Since my father passed away, I’ve taken it upon myself to read park bench inscriptions which more often than not, commemorate the lives of friends, family, and loved ones. Putting me in deep contemplation mode, thinking about my friends, family, and loved ones. Wondering who the people are that I will touch and be touched by most deeply, please G-d until 120, to inspire a park bench inscription.
This mode feels contrary to the last few days of summer, yet quite appropriate for the time on the Jewish calendar: Elul. The month before Rosh Hashanah, the day of Judgment not just for the Jewish people, but for the entire world.
Historically, this has been a time of trepidation, with complete awe and acknowledgment that as much as we like to control personal and world events, so much is out of our hands. And often follows an unpredictable course. Just looking back at this past year we saw:
· The election of Donald Trump as President of the Untied States – much to the chagrin and surprise of liberals across America – and some Trump voters too
· The Cubs winning the world series after 108 years in tie-breaking 10th inning overtime – ending what Major League Baseball called the longest drought in professional sports
· The New England Patriots defeating the Atlanta Falcons in the greatest Super Bowl comeback in history
· A never before made Oscars mistake that led to the producers of La La Land announcing the true winner of the Best Picture Oscar, Moonlight
All lending credence to this quote from the Gemara:
Never give up hope even when there is a sword on your neck. -- Berachot 10a
Was all that decreed on Rosh Hashanna?
According to Jewish theology, the answer is yes. Which just adds one more layer to the age-old question about fate vs. free will. Answered by our fathers:
Everything is foreseen, yet the freedom of choice is given. -- Pirkei Avot 3:19
It’s something my father used to say all the time. Not in those words exactly. He would say “it’s programmed in.” Yet at the same time he would often say “it’s up to you.” Meaning – we don’t know what’s programmed it so we still have to make choices. And we can only do so with the best information that’s available at the time.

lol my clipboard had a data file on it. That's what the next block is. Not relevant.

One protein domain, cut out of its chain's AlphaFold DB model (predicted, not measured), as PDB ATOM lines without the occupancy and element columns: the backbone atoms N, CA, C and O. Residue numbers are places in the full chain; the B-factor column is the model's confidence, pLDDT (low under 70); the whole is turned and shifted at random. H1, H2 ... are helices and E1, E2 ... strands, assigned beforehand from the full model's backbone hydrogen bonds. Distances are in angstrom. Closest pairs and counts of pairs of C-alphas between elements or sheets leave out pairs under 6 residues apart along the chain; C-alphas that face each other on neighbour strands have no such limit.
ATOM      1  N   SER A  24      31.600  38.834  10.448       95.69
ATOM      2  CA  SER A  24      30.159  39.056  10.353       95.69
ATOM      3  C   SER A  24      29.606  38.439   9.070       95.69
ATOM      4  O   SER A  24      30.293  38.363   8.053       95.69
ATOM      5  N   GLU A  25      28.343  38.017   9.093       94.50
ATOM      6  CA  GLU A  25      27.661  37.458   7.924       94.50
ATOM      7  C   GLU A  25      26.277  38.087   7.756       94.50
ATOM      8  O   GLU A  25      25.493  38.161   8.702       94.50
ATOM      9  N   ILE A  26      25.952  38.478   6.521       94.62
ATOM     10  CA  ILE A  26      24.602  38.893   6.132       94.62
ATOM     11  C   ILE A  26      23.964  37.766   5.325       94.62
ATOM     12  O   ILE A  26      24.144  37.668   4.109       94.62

The time when my father went to the hospital was the 7th day of Passover. The 7th day of Passover commemorates the day of the splitting of the sea. It’s a day of miracles. It was a miracle my father didn’t die that day based on what we learned at the hospital about his condition.
He needed a new heart valve, and three major arteries were between 97-99% blocked. My father kept speaking about the “collaterals” compensating, which I thought he was something he made up. He didn’t.
They can be thought of as the heart’s ‘back-up system’ as they are essentially invisible until activated, when they can enlarge their diameters in order to carry significant blood flow and bypass blockages.
Which right there is proof of G-d.
The doctors at the first hospital said he needed open-heart surgery. My dad wanted a second opinion and a shot at a less invasive procedure. It was his freedom of choice to do so. Yet those first doctors foresaw the outcome for sure.
Despite them being “right” – I feel like in many ways the last few months of my father’s life played out with divine intervention. And gave my family tremendous opportunity to to spend time with my dad we wouldn’t have otherwise had.
If I had the same level of clarity of G-d’s intervention in other areas of my life, I would never find myself crying about work or boys. Of course it’s easy to have clarity looking back. When we were in the middle of trying to decide which course of treatment for my dad, things weren’t so clear at all.
It reminds me of something my dad used to say about marriage. From my vantage point, because it hasn’t happened yet, it looks like a giant mountain to climb. But when looking back, after it’s happened, it will seem like a tiny hill.
My dad said really awesome things all the time.